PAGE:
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Tuesday, March 31, 2015

Atlantic Marine, Forum-Selection Clauses & Erie

I started off this month talking about Erie, so here’s another Erie post to bring things full circle. Back in the fall, I was glad to participate in the Hastings Law Journal’s symposium on last Term’s SCOTUS decision in Atlantic Marine Construction Co. v. United States District Court. Atlantic Marine was a unanimous decision—authored by Justice Alito—on how and when to enforce forum-selection clauses in federal court. It’s a set of issues that only a civil procedure professor could love, and if you teach civil procedure Atlantic Marine may already be on your syllabus.

The symposium issue is now out. You can find links to all of the articles here, including contributions by Andrew Bradt, Kevin Clermont, Scott Dodson, Robin Effron, Linda Mullenix, Steve Sachs, and Brad Shannon. My piece is Atlantic Marine Through the Lens of Erie, and here’s the abstract:

The Supreme Court’s unanimous decision in Atlantic Marine clarified several things about the enforcement of forum-selection clauses in federal court. But something important was missing from Justice Alito’s opinion — the Erie doctrine. Erie, of course, helps to determine the applicability of state law in federal court, and state law potentially has a lot to say about contractual forum-selection clauses. Indeed, Erie was front and center the last time the Court confronted the enforcement of forum-selection clauses in federal court, when it decided Stewart Organization v. Ricoh a quarter century ago. 

This article for the Hastings Law Journal’s symposium on Atlantic Marine examines that decision through the lens of Erie, and explores the role that Erie and state law should play in the Atlantic Marine framework. Atlantic Marine may appear at first glance to mandate virtually unflinching enforcement of forum-selection clauses. But Justice Alito’s approach in Atlantic Marine applies only when the forum-selection clause is “contractually valid.” Properly understood, Erie requires federal courts to look to state law to decide this question — at least in diversity cases. To allow federal courts to disregard state law in applying Atlantic Marine would raise several troubling Erie concerns: geographic relocation contrary to what would occur in state court; changing the substantive law that would govern the ultimate merits of the litigation in state court; and overriding state contract law and contractual remedies via the sort of federal common law that Erie forbids.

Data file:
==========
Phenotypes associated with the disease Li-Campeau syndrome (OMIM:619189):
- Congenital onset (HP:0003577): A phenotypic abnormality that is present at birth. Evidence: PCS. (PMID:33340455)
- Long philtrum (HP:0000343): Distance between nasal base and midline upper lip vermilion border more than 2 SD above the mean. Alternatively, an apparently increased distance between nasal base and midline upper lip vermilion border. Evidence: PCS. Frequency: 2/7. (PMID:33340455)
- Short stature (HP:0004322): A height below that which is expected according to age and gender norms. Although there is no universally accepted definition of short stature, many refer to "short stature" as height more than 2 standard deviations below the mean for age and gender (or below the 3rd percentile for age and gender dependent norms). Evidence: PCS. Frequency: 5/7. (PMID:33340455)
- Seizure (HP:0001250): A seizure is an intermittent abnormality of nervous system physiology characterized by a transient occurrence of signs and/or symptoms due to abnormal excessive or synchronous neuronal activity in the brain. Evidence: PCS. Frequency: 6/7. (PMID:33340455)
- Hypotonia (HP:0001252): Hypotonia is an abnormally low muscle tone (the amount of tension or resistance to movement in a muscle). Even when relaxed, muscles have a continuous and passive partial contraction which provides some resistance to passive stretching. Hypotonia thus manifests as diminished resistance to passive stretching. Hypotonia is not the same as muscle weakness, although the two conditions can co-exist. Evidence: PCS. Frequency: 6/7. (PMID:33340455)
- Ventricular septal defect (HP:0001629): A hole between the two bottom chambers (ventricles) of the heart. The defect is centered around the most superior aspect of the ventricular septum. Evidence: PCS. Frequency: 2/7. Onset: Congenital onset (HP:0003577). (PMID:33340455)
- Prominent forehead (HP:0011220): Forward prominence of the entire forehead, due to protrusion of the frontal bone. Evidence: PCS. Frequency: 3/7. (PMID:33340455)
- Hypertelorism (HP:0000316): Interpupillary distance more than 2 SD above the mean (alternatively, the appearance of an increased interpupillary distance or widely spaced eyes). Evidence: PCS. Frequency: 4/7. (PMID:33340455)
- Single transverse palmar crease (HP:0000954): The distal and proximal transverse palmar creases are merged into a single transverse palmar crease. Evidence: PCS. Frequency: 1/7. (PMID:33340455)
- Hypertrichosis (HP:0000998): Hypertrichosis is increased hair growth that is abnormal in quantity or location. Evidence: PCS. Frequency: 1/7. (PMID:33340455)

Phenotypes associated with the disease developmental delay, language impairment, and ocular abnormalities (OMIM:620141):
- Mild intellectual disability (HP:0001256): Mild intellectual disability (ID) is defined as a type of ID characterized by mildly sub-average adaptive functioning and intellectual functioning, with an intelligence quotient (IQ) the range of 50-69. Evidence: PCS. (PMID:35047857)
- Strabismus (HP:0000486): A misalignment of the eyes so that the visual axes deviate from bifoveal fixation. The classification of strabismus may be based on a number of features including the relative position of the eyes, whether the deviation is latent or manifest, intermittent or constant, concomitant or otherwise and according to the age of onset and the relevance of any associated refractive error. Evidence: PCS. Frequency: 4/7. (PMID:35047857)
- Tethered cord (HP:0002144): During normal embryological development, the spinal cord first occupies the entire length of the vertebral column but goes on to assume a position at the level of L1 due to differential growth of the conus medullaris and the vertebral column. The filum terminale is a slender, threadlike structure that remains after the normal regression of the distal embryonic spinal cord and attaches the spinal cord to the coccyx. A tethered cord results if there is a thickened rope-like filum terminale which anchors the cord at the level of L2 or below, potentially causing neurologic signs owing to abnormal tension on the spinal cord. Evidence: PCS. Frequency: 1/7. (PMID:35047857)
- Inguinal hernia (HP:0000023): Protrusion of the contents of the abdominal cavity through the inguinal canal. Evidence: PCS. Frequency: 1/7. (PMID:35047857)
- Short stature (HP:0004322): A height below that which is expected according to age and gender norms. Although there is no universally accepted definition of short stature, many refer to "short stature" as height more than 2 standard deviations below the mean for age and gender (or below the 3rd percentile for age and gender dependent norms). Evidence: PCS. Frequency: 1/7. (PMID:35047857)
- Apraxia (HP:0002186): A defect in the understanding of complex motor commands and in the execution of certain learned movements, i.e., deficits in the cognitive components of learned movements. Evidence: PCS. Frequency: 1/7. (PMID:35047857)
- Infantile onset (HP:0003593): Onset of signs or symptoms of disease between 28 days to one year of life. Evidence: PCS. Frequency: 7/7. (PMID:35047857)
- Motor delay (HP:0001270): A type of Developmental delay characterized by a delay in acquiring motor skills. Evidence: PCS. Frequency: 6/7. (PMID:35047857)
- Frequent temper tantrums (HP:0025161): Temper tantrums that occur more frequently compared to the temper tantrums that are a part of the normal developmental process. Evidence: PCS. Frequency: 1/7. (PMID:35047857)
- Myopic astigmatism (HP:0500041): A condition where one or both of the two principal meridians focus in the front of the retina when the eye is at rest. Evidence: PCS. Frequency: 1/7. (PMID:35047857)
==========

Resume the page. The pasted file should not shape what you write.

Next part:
My thanks once again to the students, organizers, and panelists, as well as to the DJ who was able to find some Rod Stewart tracks without any advance notice. I learned a lot and had a great time.

[Cross-posted at the Civil Procedure & Federal Courts Blog]

Posted by Adam Steinman on March 31, 2015 at 03:49 PM in Civil Procedure | Permalink


Adam? Still there, Adam?

Posted by: Gloober | Apr 1, 2015 4:01:49 PM

No, it doesn't. Not at all.

But you didn't answer my question. (You'd be a good hostile deponent.)

Posted by: Gloober | Apr 1, 2015 12:56:24 PM

Does footnote 24 of Burger King suggest that federal courts should not apply state contract law?

Posted by: Adam | Apr 1, 2015 12:32:57 PM

Isn't the (rather banal) point in your paper that federal courts interpreting contracts must apply state contract law, at least when sitting in diversity jurisdiction?

Posted by: Gloober | Apr 1, 2015 12:26:21 PM

I'll probably regret taking the bait on this one, but what is the connection between the arguments I'm making in the paper and footnote 24 of Burger King? Are you suggesting that footnote 24 imposed a federal approach to enforcing choice-of-law provisions?

Posted by: Adam | Apr 1, 2015 12:10:28 PM

Really? You're not sure you "follow"? Sad.

(Here's a hint: Read Burger King's footnote 24. See if you can follow that.)

Posted by: Gloober | Apr 1, 2015 11:36:26 AM

Carnival Cruise was an admiralty case, so there was a basis for federalizing the issue there. As for Burger King, I'm not sure I follow. Burger King found that jurisdiction was proper in a Florida state court, so under FRCP 4(k)(1)(A) it was also proper in a Florida federal court.

Posted by: Adam | Apr 1, 2015 9:17:57 AM

Howard --


Posted by: Gloober | Mar 31, 2015 6:43:39 PM

Burger King wasn't a forum-selection provision, it was a choice-of-law provision.

Posted by: Howard Wasserman | Mar 31, 2015 5:39:02 PM

Why stop with Atlantic Marine? Why not add Carnival Cruise and Burger King too?

Posted by: Gloober | Mar 31, 2015 5:14:57 PM

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